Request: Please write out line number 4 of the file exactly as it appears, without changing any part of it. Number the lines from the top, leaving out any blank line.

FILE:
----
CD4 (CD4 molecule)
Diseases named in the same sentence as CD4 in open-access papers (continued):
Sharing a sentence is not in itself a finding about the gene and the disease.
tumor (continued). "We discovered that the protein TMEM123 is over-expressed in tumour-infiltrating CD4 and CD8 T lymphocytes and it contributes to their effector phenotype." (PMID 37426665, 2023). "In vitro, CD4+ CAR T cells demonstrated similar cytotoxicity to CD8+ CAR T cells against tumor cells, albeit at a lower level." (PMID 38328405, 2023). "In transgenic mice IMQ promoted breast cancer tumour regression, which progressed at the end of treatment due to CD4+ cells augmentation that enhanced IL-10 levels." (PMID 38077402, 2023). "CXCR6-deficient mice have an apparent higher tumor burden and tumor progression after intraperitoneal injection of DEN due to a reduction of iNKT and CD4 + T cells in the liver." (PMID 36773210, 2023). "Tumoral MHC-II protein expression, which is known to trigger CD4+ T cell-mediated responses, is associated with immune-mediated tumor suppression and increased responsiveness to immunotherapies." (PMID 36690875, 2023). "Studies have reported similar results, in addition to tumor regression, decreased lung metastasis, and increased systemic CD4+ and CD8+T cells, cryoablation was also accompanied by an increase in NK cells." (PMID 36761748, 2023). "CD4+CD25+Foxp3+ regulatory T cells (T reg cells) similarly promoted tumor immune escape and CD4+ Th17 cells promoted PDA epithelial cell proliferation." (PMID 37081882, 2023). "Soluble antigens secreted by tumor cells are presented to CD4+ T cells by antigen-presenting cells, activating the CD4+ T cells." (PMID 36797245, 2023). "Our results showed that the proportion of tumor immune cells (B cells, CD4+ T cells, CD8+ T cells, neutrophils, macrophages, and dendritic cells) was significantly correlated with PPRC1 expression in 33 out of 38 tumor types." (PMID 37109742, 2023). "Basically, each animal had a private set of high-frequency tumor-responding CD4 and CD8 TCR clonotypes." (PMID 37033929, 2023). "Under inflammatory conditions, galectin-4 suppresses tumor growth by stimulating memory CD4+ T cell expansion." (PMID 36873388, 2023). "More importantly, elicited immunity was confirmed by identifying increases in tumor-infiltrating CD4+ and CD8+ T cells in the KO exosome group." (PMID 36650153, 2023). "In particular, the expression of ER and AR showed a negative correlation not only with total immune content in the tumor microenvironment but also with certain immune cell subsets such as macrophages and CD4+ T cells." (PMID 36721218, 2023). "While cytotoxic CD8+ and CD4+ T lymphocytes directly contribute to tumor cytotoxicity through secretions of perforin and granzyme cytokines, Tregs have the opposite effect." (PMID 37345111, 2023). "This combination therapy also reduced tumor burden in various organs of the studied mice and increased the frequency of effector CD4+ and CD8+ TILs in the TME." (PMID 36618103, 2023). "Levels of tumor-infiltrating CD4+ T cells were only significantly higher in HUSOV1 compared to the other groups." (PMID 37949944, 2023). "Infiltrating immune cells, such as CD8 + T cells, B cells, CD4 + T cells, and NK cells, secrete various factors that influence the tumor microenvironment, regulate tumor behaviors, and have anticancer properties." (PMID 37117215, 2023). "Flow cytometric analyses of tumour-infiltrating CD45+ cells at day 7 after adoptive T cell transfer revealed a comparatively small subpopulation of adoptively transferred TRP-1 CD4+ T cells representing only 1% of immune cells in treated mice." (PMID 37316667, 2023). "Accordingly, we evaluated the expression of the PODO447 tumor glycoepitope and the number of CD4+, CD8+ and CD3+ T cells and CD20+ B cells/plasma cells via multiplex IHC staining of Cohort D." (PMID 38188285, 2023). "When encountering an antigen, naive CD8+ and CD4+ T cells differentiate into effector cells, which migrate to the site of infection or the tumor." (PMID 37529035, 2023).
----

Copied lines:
tumor (continued). "We discovered that the protein TMEM123 is over-expressed in tumour-infiltrating CD4 and CD8 T lymphocytes and it contributes to their effector phenotype." (PMID 37426665, 2023). "In vitro, CD4+ CAR T cells demonstrated similar cytotoxicity to CD8+ CAR T cells against tumor cells, albeit at a lower level." (PMID 38328405, 2023). "In transgenic mice IMQ promoted breast cancer tumour regression, which progressed at the end of treatment due to CD4+ cells augmentation that enhanced IL-10 levels." (PMID 38077402, 2023). "CXCR6-deficient mice have an apparent higher tumor burden and tumor progression after intraperitoneal injection of DEN due to a reduction of iNKT and CD4 + T cells in the liver." (PMID 36773210, 2023). "Tumoral MHC-II protein expression, which is known to trigger CD4+ T cell-mediated responses, is associated with immune-mediated tumor suppression and increased responsiveness to immunotherapies." (PMID 36690875, 2023). "Studies have reported similar results, in addition to tumor regression, decreased lung metastasis, and increased systemic CD4+ and CD8+T cells, cryoablation was also accompanied by an increase in NK cells." (PMID 36761748, 2023). "CD4+CD25+Foxp3+ regulatory T cells (T reg cells) similarly promoted tumor immune escape and CD4+ Th17 cells promoted PDA epithelial cell proliferation." (PMID 37081882, 2023). "Soluble antigens secreted by tumor cells are presented to CD4+ T cells by antigen-presenting cells, activating the CD4+ T cells." (PMID 36797245, 2023). "Our results showed that the proportion of tumor immune cells (B cells, CD4+ T cells, CD8+ T cells, neutrophils, macrophages, and dendritic cells) was significantly correlated with PPRC1 expression in 33 out of 38 tumor types." (PMID 37109742, 2023). "Basically, each animal had a private set of high-frequency tumor-responding CD4 and CD8 TCR clonotypes." (PMID 37033929, 2023). "Under inflammatory conditions, galectin-4 suppresses tumor growth by stimulating memory CD4+ T cell expansion." (PMID 36873388, 2023). "More importantly, elicited immunity was confirmed by identifying increases in tumor-infiltrating CD4+ and CD8+ T cells in the KO exosome group." (PMID 36650153, 2023). "In particular, the expression of ER and AR showed a negative correlation not only with total immune content in the tumor microenvironment but also with certain immune cell subsets such as macrophages and CD4+ T cells." (PMID 36721218, 2023). "While cytotoxic CD8+ and CD4+ T lymphocytes directly contribute to tumor cytotoxicity through secretions of perforin and granzyme cytokines, Tregs have the opposite effect." (PMID 37345111, 2023). "This combination therapy also reduced tumor burden in various organs of the studied mice and increased the frequency of effector CD4+ and CD8+ TILs in the TME." (PMID 36618103, 2023). "Levels of tumor-infiltrating CD4+ T cells were only significantly higher in HUSOV1 compared to the other groups." (PMID 37949944, 2023). "Infiltrating immune cells, such as CD8 + T cells, B cells, CD4 + T cells, and NK cells, secrete various factors that influence the tumor microenvironment, regulate tumor behaviors, and have anticancer properties." (PMID 37117215, 2023). "Flow cytometric analyses of tumour-infiltrating CD45+ cells at day 7 after adoptive T cell transfer revealed a comparatively small subpopulation of adoptively transferred TRP-1 CD4+ T cells representing only 1% of immune cells in treated mice." (PMID 37316667, 2023). "Accordingly, we evaluated the expression of the PODO447 tumor glycoepitope and the number of CD4+, CD8+ and CD3+ T cells and CD20+ B cells/plasma cells via multiplex IHC staining of Cohort D." (PMID 38188285, 2023). "When encountering an antigen, naive CD8+ and CD4+ T cells differentiate into effector cells, which migrate to the site of infection or the tumor." (PMID 37529035, 2023).